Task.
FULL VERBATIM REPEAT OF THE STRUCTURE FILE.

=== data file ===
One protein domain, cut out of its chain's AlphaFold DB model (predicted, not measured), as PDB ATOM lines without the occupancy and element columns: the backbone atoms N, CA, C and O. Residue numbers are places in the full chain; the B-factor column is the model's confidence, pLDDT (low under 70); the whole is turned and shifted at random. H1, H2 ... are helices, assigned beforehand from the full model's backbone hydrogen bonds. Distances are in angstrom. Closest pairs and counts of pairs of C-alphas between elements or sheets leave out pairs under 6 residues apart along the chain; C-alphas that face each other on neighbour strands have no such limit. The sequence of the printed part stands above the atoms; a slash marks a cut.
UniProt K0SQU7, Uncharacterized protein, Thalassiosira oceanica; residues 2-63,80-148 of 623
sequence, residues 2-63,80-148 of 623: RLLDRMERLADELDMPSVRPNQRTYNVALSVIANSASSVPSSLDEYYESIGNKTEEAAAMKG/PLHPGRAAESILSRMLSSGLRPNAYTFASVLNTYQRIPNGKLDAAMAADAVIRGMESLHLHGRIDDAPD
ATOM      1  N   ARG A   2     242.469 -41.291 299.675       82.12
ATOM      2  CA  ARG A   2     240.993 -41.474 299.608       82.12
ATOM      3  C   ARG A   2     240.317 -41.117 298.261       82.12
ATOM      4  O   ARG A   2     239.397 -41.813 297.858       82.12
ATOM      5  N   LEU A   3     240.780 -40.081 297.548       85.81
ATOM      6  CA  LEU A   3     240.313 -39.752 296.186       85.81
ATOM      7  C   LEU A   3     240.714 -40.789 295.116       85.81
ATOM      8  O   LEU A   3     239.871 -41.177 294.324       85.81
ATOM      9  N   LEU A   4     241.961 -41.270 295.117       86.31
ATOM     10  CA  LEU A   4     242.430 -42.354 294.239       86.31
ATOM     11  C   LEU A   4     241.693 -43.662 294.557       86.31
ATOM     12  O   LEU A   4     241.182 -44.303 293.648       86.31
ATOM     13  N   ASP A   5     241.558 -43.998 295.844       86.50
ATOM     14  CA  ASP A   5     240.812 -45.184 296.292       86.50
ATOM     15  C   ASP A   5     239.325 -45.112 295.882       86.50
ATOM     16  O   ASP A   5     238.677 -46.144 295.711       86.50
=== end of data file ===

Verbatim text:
One protein domain, cut out of its chain's AlphaFold DB model (predicted, not measured), as PDB ATOM lines without the occupancy and element columns: the backbone atoms N, CA, C and O. Residue numbers are places in the full chain; the B-factor column is the model's confidence, pLDDT (low under 70); the whole is turned and shifted at random. H1, H2 ... are helices, assigned beforehand from the full model's backbone hydrogen bonds. Distances are in angstrom. Closest pairs and counts of pairs of C-alphas between elements or sheets leave out pairs under 6 residues apart along the chain; C-alphas that face each other on neighbour strands have no such limit. The sequence of the printed part stands above the atoms; a slash marks a cut.
UniProt K0SQU7, Uncharacterized protein, Thalassiosira oceanica; residues 2-63,80-148 of 623
sequence, residues 2-63,80-148 of 623: RLLDRMERLADELDMPSVRPNQRTYNVALSVIANSASSVPSSLDEYYESIGNKTEEAAAMKG/PLHPGRAAESILSRMLSSGLRPNAYTFASVLNTYQRIPNGKLDAAMAADAVIRGMESLHLHGRIDDAPD
ATOM      1  N   ARG A   2     242.469 -41.291 299.675       82.12
ATOM      2  CA  ARG A   2     240.993 -41.474 299.608       82.12
ATOM      3  C   ARG A   2     240.317 -41.117 298.261       82.12
ATOM      4  O   ARG A   2     239.397 -41.813 297.858       82.12
ATOM      5  N   LEU A   3     240.780 -40.081 297.548       85.81
ATOM      6  CA  LEU A   3     240.313 -39.752 296.186       85.81
ATOM      7  C   LEU A   3     240.714 -40.789 295.116       85.81
ATOM      8  O   LEU A   3     239.871 -41.177 294.324       85.81
ATOM      9  N   LEU A   4     241.961 -41.270 295.117       86.31
ATOM     10  CA  LEU A   4     242.430 -42.354 294.239       86.31
ATOM     11  C   LEU A   4     241.693 -43.662 294.557       86.31
ATOM     12  O   LEU A   4     241.182 -44.303 293.648       86.31
ATOM     13  N   ASP A   5     241.558 -43.998 295.844       86.50
ATOM     14  CA  ASP A   5     240.812 -45.184 296.292       86.50
ATOM     15  C   ASP A   5     239.325 -45.112 295.882       86.50
ATOM     16  O   ASP A   5     238.677 -46.144 295.711       86.50